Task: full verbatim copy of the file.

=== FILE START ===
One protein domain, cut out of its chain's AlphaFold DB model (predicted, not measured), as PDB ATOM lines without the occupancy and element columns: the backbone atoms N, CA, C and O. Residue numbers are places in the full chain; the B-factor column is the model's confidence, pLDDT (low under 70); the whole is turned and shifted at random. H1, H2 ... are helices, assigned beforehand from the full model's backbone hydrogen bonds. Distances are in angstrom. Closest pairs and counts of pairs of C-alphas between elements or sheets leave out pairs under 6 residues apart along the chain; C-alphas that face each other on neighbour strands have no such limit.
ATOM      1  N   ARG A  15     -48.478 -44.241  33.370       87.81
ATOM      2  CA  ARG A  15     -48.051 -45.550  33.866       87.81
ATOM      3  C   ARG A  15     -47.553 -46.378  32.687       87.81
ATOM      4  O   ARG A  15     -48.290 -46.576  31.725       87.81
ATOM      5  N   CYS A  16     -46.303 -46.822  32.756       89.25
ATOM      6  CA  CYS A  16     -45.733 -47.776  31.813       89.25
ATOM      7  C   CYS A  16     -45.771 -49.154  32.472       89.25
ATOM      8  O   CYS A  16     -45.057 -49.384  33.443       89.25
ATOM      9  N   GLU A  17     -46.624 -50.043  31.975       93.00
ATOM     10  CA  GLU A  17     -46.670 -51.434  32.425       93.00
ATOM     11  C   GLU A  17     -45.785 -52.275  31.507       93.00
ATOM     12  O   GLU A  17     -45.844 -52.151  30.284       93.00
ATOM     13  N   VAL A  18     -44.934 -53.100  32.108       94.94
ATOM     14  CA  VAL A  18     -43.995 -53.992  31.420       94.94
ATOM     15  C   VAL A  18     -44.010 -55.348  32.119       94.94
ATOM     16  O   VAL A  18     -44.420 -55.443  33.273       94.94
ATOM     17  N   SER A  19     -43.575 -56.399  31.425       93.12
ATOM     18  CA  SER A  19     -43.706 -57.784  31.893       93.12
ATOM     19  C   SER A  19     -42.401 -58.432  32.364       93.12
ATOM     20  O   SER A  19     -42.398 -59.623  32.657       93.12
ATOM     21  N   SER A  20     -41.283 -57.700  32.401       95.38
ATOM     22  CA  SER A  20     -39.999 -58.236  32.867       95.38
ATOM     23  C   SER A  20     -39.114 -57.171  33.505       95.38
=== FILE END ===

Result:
One protein domain, cut out of its chain's AlphaFold DB model (predicted, not measured), as PDB ATOM lines without the occupancy and element columns: the backbone atoms N, CA, C and O. Residue numbers are places in the full chain; the B-factor column is the model's confidence, pLDDT (low under 70); the whole is turned and shifted at random. H1, H2 ... are helices, assigned beforehand from the full model's backbone hydrogen bonds. Distances are in angstrom. Closest pairs and counts of pairs of C-alphas between elements or sheets leave out pairs under 6 residues apart along the chain; C-alphas that face each other on neighbour strands have no such limit.
ATOM      1  N   ARG A  15     -48.478 -44.241  33.370       87.81
ATOM      2  CA  ARG A  15     -48.051 -45.550  33.866       87.81
ATOM      3  C   ARG A  15     -47.553 -46.378  32.687       87.81
ATOM      4  O   ARG A  15     -48.290 -46.576  31.725       87.81
ATOM      5  N   CYS A  16     -46.303 -46.822  32.756       89.25
ATOM      6  CA  CYS A  16     -45.733 -47.776  31.813       89.25
ATOM      7  C   CYS A  16     -45.771 -49.154  32.472       89.25
ATOM      8  O   CYS A  16     -45.057 -49.384  33.443       89.25
ATOM      9  N   GLU A  17     -46.624 -50.043  31.975       93.00
ATOM     10  CA  GLU A  17     -46.670 -51.434  32.425       93.00
ATOM     11  C   GLU A  17     -45.785 -52.275  31.507       93.00
ATOM     12  O   GLU A  17     -45.844 -52.151  30.284       93.00
ATOM     13  N   VAL A  18     -44.934 -53.100  32.108       94.94
ATOM     14  CA  VAL A  18     -43.995 -53.992  31.420       94.94
ATOM     15  C   VAL A  18     -44.010 -55.348  32.119       94.94
ATOM     16  O   VAL A  18     -44.420 -55.443  33.273       94.94
ATOM     17  N   SER A  19     -43.575 -56.399  31.425       93.12
ATOM     18  CA  SER A  19     -43.706 -57.784  31.893       93.12
ATOM     19  C   SER A  19     -42.401 -58.432  32.364       93.12
ATOM     20  O   SER A  19     -42.398 -59.623  32.657       93.12
ATOM     21  N   SER A  20     -41.283 -57.700  32.401       95.38
ATOM     22  CA  SER A  20     -39.999 -58.236  32.867       95.38
ATOM     23  C   SER A  20     -39.114 -57.171  33.505       95.38